As the technological developments around the world continuously evolve, the challenges global warming presents must be increasingly acknowledged in the creation of sustainable technologies and materials.
Steel holds an impressive number of properties that make it easier to adapt to environmental requirements and considerations of the modern world. For instance, the transport sector heavily relies on steel, so effective R&D can generate thinner sheets that maintain the structural integrity while reducing the weight of cars and the subsequent CO2 emissions.
With that in mind, researchers at the University of Wollongong (UOW)’s School of Mechanical, Materials and Mechatronic Engineering and Electron Microscopy Centre (EMC) are performing research to both positively impact the steel industry and ensure environmental benefits to the innovations within it. The Director of EMC, Professor Elena Pereloma, is one of the world’s leading professors in steel research.
“Steel is still – and will be for at least the next decade – the dominant structural material for the transport sector, both for its range of properties and cost competiveness,” Elena Pereloma
Developing advanced high-strength steels
Pereloma is working on the development of the so-called third generation of advanced high-strength steels, particularly in the area of transformation-induced (TRIP)/twinning-induced (TWIP) plasticity steels. These have the potential to significantly reduce the weight of the material’s components and improve their structural integrity under crash conditions.
Pereloma also designs the processing schedules for strip casting, a process that provides improvements to more conventional methods of steel sheet manufacturing. “The production of strips currently has a high-energy cost, but thin strip casting – 2-4 mm thickness – offers an energy saving of up to 90 per cent for the processing of liquid steel into the final strip,” explains Pereloma. “In addition, the unique opportunities to change the mechanical properties and utilise the impurity elements for strength are offered by extremely high cooling rates during solidification.”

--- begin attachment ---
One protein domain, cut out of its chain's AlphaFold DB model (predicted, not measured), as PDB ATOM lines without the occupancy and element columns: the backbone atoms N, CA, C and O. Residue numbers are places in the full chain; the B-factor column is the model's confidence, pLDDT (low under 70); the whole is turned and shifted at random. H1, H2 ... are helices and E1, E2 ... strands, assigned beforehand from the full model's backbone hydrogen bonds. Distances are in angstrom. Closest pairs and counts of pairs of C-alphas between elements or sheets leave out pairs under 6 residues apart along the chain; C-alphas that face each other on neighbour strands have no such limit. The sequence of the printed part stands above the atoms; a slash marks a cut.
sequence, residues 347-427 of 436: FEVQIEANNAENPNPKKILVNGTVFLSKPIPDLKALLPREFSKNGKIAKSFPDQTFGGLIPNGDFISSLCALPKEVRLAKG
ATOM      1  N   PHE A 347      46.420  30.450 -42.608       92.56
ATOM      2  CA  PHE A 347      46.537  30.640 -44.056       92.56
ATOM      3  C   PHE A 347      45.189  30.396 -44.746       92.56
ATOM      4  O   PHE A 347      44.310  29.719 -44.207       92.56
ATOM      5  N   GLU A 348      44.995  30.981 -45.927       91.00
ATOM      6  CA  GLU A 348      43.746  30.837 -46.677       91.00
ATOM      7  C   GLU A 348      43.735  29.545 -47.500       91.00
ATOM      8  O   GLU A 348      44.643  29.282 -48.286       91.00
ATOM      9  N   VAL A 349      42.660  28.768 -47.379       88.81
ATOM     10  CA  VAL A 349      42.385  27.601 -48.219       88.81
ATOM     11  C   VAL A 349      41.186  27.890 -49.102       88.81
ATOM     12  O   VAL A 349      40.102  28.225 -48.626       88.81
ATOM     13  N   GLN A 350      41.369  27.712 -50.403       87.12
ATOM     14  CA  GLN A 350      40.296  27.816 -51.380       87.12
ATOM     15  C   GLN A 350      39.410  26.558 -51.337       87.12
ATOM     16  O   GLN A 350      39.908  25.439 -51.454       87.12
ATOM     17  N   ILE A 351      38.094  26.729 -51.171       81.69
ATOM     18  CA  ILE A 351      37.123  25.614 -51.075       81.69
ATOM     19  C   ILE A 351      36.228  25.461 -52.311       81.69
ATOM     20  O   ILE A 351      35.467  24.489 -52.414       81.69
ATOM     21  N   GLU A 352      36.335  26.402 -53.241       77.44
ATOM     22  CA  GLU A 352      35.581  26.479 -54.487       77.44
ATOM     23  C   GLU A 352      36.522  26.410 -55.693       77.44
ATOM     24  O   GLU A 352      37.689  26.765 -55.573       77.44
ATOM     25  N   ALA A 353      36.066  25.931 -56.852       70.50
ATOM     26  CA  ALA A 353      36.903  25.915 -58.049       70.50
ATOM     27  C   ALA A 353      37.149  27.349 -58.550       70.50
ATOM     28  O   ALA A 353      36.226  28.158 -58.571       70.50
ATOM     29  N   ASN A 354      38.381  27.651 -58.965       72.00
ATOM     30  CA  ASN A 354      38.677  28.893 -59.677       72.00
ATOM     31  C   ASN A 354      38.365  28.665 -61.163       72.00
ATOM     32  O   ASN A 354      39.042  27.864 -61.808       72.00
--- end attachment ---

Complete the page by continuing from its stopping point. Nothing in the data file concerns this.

Thus far, the team at UOW has demonstrated the feasibility of dual-phase steel production using strip casting, and suggested the processing window to achieve the properties comparable to conventional dual-phase steels.
Experimental techniques with a practical outcome
Pereloma’s research necessitates the use of advanced experimental techniques to gain full insight into the behaviour of materials at atomic, micro and macro scales. One example of this is in her team’s use of synchrotron and neutron diffraction techniques to study in-situ mechanical behaviour and phase transformations in TRIP, TWIP and TRIP/TWIP steels under tensile and cyclic loading, or during heating. Through these methods, the researchers were able to elucidate the operating deformation mechanisms and bearing capacities of each phase and load transfer between them. However, while this gave them information at the macroscopic level, it did not provide details on the microstructure. To address this, they have employed techniques such as scanning and transmission electron microscopy and electron back-scattering diffraction.
Ultimately, Pereloma’s involvement in so many investigations contributes to maintaining the competitiveness of Australia’s steel manufacturers. Furthermore, her findings have the potential to positively impact on the environment which, in a world increasingly subjected to the effects of global warming, is absolutely vital to the development of future technologies.